· Soak up the wonders of the rainforest. This will give you strength to help you conserve them when you go home.

· When you get back home after your adventure, be creative and look for things you can do to protect the rainforest. Teachers, graphic designers, social scientists and translators could help prepare educational materials. Computer programmers could design an automated system for identifying bird sounds to facilitate data collection in environmental studies (which would be a great PhD dissertation). Experts in satellite imagery and geographical information have much to contribute to protected area planning and management. Lawyers could help prepare debt-for-nature-swap agreements. Librarians could help researchers in the tropics stay up-to-date with the relevant literature. Experts in plastics could develop a way to make sturdy canoes from recycled plastic that would reduce the demand for dug-out canoes in Amazonia. Economists and businessmen could search for ways to increase the market share of sustainable, alternative technologies. Parents could help their children feel how wonderful it is to share our planet with a myriad of other amazing species. If you feel the urge, there are thousands of ways you can help.

· Remember that a lot of Amazon rainforest destruction is due to the lifestyle of people living in other parts of the world. Don’t be afraid to evaluate the impact your life has on the environment and think of ways in which you can reduce it. For example, the purchase of certain types of wood for construction or of soya products grown in the rainforest encourages deforestation.

· Set an example and maybe someone will follow in your footsteps. Don’t just hope other people will plant trees; plant some yourself, even if they’re only tiny bushes on your window sill. It will make a difference.

Fact file

Indigenous communities
The Ecuadorian rainforest is home to thousands of indigenous inhabitants from nine different nations, each with their own language, history, mythology and culture. The nine indigenous nations are: the Achuar, Cófanes (A’i), Kichwa/Quichua, Secoya, Shiwiar, Shuar, Siona, Tagaeri, Taromenani, Waorani, Zápara. Of these two are uncontacted tribes, the Taromenani and Tagaeri, who live in deliberate isolation, avoiding contact with the modern world and within the borders of Yasuní National Park where their rights are protected by the Ecuadorian constitution.

History
Did you know that the Amazon River was “discovered” from Ecuador? Well, it’s true! In 1541 a group of Spanish conquistadors left Quito in search of the legendary city of El Dorado. A small group of these conquistadors led by Francisco de Orellana got separated from the expedition a year later. This fortuitous accident helped them “find” the Amazon River which they followed for hundreds of miles until they reached the Atlantic Ocean. They named the river “Amazon” after encountering fierce native warrior women on the way.

Wildlife
The tropical rainforests of Ecuador are exceptionally diverse, complex and fragile ecosystems. More than 300 have been identified in just one hectare of Ecuadorian lowland forest, while there are areas of the rainforest which are still unexplored and the range of mammals, birds, reptiles, amphibians, fish, insects and spiders are as yet to be fully discovered. The most well-known creatures are the pink river dolphin, anacondas, monkeys, jaguars, caymans and a cacophony of exotic birds.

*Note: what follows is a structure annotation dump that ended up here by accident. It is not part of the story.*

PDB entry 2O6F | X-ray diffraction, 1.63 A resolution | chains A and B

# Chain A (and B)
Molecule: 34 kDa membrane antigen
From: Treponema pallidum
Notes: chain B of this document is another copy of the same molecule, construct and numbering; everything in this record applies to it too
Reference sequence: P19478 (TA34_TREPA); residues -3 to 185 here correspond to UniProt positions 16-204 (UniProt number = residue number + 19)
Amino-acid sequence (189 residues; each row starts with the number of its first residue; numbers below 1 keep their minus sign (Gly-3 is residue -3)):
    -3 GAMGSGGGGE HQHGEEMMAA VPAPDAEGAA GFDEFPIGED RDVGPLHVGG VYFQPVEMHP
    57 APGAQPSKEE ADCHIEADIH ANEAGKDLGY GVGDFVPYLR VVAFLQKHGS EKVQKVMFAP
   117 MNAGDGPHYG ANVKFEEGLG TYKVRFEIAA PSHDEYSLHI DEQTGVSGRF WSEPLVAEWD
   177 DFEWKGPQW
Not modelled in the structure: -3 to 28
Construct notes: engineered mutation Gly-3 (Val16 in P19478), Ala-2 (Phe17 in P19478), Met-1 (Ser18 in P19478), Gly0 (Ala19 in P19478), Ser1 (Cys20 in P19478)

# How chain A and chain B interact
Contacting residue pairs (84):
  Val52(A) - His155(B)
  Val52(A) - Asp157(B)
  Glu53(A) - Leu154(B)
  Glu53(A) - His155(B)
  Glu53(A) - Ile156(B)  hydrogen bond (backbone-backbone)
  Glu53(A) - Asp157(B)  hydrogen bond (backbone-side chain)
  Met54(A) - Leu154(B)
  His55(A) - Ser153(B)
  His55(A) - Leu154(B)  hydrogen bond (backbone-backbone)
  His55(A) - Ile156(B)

National Parks
While Yasuní National Park and Cuyabeno Wildlife Reserve are the best known protected areas in the oriente, there are several other protected areas such as Sumaco Napo-Galeras, Cayambe-Coca and Llaganates. For a country of historically limited resources, it is an impressive feat that Ecuador has managed to create so many protected areas. If you’re looking to explore them, here is a list of protected areas in the Ecuadorian Amazon, from north to south:

· Cuyabeno Wildlife Reserve (Sucumbíos & Orellana Provinces)

In the north eastern part of the Ecuadorian Amazon, Cuyabeno Wildlife Reserve covers over 6000 km2, is the second largest protected area in Ecuador and is considered one of the most biodiverse areas on earth. Located in the foothills of the Andes, Cuyabeno enjoys cooler temperatures than other parts of the oriente. Water runs down from the mountains into a poorly drained plain to create a network of periodically inundated forests, lakes and creeks. This humid tropical rainforest incorporates most of River Cuyabeno and is home to more than ten species of monkey, 500 bird species and over 300 tree species per hectare. This is where to come to see pink river dolphins. It can be accessed via Lago Agrio.

· Limoncocha National Biological Reserve (Sucumbíos Province)

This small reserve takes its name from the lagoon (Lemon Lake) known for its unique green color which is its main attraction. Made up of wetlands, swamps and tropical rainforest, Limoncocha was made a biological reserve in 1985 and is located to the north of Yasuní National Park. Limoncocha is known for its range of bird species, but it is also home to three caiman and twenty mammal species. In 1972 David Pearson concluded there were 464 bird species in the area. The reserve covers just over 46 km2.

· Pañacocha (Sucumbíos Province)

Pañacocha is located between Yasuní National Park and Cuyabeno Wildlife Reserve. It is an important corridor for wildlife located between these two crucial protected areas. Pañacocha (known as Piranha Lake in Quichua) is the main attraction of a 560 km2 protected forest established in 1994. Water streams from the lakes into thick primary rainforest which is home to about 500 species of birds and more than 100 fish species. In the lake itself you can find piranha fish and freshwater pink dolphins. It can be reached in about five hours downstream from Coca.